Africa CDM finance suffers without EUA price support: broker


Africa CDM finance suffers without EUA price support: broker

23 Apr 2012 04:28 AM

Africa will miss out on clean energy investment unless the EU supports European CO2 prices and repeals a 2008 law that stops many countries from supplying credits to the bloc’s carbon market, according to a leading African CO2 broker.

Moves by the U.N. to encourage more investment in African cleaner energy projects will flounder unless the EU, the main demand centre for credits, cuts supply of permits, said Fabrice Le Sache, CEO of Mauritius-based brokerage and leading African project originator ecosur afrique.

“It’s crucial that prices don’t go any lower and recover. So we need a strong decision by EU institutions on withdrawing allowances so investors get a strong price signal for offsets,” he added, warning that many projects could fail to meet U.N. criteria.

“If we see CER prices fall much further to one or two euros for example, then it becomes almost impossible for developers of projects to make a strong case that revenue from the CDM has been the deciding factor in projects,” Le Sache added.

Under U.N. criteria for CDM projects, developers have to show that there are barriers to cleaner energy schemes going ahead or that the revenue from offset sales is enough to make the project more financially feasible.

But a further slump in the price of CDM credits would mean that revenue from offsets would be too low to show that the internal rate of return has altered from a business-as-usual.

That would mean initiatives aimed at replacing incandescent lightbulbs with energy efficient ones, or new cookstoves that use wood more sparingly, could struggle to take root in African countries, the ecosur afrique chief executive said.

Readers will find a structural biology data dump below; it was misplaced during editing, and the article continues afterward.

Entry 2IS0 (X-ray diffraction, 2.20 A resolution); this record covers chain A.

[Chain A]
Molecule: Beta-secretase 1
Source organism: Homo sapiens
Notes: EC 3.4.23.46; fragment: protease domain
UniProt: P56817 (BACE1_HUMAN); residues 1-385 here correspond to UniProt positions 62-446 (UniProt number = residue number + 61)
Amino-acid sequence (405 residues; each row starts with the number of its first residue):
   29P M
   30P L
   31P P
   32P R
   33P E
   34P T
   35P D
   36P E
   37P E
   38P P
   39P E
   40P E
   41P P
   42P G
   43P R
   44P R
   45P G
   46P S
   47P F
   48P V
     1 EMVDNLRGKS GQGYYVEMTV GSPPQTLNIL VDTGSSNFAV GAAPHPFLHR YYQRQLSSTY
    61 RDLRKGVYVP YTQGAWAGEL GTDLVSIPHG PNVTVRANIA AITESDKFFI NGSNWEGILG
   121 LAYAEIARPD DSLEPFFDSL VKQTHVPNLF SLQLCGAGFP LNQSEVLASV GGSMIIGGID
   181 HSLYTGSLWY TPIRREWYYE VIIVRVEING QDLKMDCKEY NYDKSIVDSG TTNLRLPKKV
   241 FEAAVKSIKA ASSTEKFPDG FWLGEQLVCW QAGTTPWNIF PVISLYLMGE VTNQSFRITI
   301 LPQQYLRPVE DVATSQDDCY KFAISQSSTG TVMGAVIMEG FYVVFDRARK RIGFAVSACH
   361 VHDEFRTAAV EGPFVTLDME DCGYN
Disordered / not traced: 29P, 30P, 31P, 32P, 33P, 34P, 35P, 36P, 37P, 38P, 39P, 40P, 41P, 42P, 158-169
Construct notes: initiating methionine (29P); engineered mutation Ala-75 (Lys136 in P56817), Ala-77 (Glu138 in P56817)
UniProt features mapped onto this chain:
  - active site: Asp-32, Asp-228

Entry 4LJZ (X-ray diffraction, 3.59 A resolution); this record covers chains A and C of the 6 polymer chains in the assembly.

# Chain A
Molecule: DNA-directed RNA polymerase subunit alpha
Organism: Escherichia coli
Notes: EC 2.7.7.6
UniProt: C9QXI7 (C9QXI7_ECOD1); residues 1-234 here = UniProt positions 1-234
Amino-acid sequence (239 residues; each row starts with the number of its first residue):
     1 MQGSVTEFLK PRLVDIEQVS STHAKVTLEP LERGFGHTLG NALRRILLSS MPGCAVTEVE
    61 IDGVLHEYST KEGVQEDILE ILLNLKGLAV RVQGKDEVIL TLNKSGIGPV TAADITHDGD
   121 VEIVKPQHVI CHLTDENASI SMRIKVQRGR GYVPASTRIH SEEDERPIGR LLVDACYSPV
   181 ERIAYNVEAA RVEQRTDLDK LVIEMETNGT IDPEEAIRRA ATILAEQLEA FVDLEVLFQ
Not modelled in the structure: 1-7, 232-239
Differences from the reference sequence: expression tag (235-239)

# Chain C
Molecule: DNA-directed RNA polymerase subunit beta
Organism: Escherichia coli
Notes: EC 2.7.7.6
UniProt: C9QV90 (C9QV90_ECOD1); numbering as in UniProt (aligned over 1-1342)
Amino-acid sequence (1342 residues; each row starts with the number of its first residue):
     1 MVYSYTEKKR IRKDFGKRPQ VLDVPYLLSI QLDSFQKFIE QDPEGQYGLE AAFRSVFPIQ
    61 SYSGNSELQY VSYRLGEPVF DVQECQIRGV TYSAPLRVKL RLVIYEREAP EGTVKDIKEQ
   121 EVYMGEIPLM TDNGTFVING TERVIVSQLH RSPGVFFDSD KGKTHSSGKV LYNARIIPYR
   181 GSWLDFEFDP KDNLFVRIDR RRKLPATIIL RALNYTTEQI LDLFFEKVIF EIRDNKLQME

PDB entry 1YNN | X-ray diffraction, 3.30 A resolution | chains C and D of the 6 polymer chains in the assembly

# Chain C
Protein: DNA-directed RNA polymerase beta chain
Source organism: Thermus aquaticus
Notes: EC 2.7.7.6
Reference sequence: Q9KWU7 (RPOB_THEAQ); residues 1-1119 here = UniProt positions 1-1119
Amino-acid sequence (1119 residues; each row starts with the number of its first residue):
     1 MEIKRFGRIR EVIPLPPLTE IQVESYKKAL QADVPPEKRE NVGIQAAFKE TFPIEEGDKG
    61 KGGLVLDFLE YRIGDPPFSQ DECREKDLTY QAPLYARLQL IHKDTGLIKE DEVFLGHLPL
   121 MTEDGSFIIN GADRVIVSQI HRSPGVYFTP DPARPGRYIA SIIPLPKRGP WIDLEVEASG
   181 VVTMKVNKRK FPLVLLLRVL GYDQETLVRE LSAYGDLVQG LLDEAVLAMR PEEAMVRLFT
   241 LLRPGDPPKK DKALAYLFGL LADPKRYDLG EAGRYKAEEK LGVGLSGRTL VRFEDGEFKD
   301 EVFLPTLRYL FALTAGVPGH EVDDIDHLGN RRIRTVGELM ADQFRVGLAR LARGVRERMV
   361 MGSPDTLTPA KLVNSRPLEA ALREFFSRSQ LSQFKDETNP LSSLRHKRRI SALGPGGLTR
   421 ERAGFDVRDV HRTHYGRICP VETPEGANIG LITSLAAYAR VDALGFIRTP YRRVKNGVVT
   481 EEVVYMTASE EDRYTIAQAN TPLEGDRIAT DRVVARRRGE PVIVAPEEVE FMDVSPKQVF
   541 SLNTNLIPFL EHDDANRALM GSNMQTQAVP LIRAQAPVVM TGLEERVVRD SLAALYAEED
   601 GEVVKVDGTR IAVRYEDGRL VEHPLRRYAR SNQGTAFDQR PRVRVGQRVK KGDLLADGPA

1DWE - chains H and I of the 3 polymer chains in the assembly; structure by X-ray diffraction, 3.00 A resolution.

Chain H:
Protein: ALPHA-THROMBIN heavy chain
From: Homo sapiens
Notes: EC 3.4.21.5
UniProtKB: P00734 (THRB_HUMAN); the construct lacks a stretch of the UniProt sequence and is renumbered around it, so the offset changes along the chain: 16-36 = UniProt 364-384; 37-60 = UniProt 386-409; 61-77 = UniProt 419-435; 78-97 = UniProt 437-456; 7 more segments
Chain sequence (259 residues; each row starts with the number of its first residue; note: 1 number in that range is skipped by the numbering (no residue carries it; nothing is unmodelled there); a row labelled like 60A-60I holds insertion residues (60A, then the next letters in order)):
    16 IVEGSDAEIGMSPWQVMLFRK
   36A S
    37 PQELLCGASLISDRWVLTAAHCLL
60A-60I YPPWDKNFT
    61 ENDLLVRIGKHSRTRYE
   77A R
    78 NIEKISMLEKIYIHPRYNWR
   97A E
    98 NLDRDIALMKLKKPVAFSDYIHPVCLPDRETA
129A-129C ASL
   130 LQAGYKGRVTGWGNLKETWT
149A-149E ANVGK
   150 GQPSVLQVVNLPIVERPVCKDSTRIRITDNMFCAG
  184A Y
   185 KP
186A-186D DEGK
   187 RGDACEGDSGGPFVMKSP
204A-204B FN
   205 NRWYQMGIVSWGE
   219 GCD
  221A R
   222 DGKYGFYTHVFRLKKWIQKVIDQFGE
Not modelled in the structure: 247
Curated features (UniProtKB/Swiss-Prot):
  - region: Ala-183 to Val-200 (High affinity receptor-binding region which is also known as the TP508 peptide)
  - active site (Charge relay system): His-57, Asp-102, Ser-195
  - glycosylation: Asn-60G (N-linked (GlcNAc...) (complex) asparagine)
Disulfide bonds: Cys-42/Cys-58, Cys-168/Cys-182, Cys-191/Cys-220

Prices for CERs currently trade around 4 euros, and for the last six months have been languishing below the widely-assumed 6-7 euro cost of generating the credits, curbing investment in new projects.

The slump in prices means that many European buyers now want floating price deals, forcing project originators to share some of the price risk or lose investment altogether.

But even if EU institutions were to support prices, CDM in Africa could be hamstrung by European Commission rules that put poor countries such as the Ivory Coast in the same category as advanced developing countries such as China and Brazil.

EU rules mean credits from newly registered projects will not be eligible for use in the bloc’s carbon market unless they are located in countries classified as least developed.


Although almost two-thirds of Africa’s countries are LDCs, EU rules will mean that richer countries such as South Africa and Nigeria won’t be able to supply the ETS from projects registered after 2012.

“African Non-LDC countries are being treated like China. I don’t get it. In our market this is a really big issue,” Le Sache said.

Of the 88 projects in Africa at validation stage, half are located in least development countries, which compares to 4,403 projects registered for the CDM as a whole, but in recent years EU rules have managed to funnel some investment into the continent, Le Sache said.

“We benefit from the current market situation that puts value to areas where we invested in and pioneered and so on. All in all in a context of market turmoil we are expanding faster because demand side focuses in our African/LDCs specific market,” he added.

In addition, the company was seeing increased demand from Australian companies in advance of emissions trading starting in the country in 2015.

But Le Sache said demand for African CERs from China, which is a major consumer of the continent’s natural resources, is unlikely.

“China is likely to focus on credits generated domestically before looking abroad for offsets,” he added.

By John McGarrity – john.mcgarrity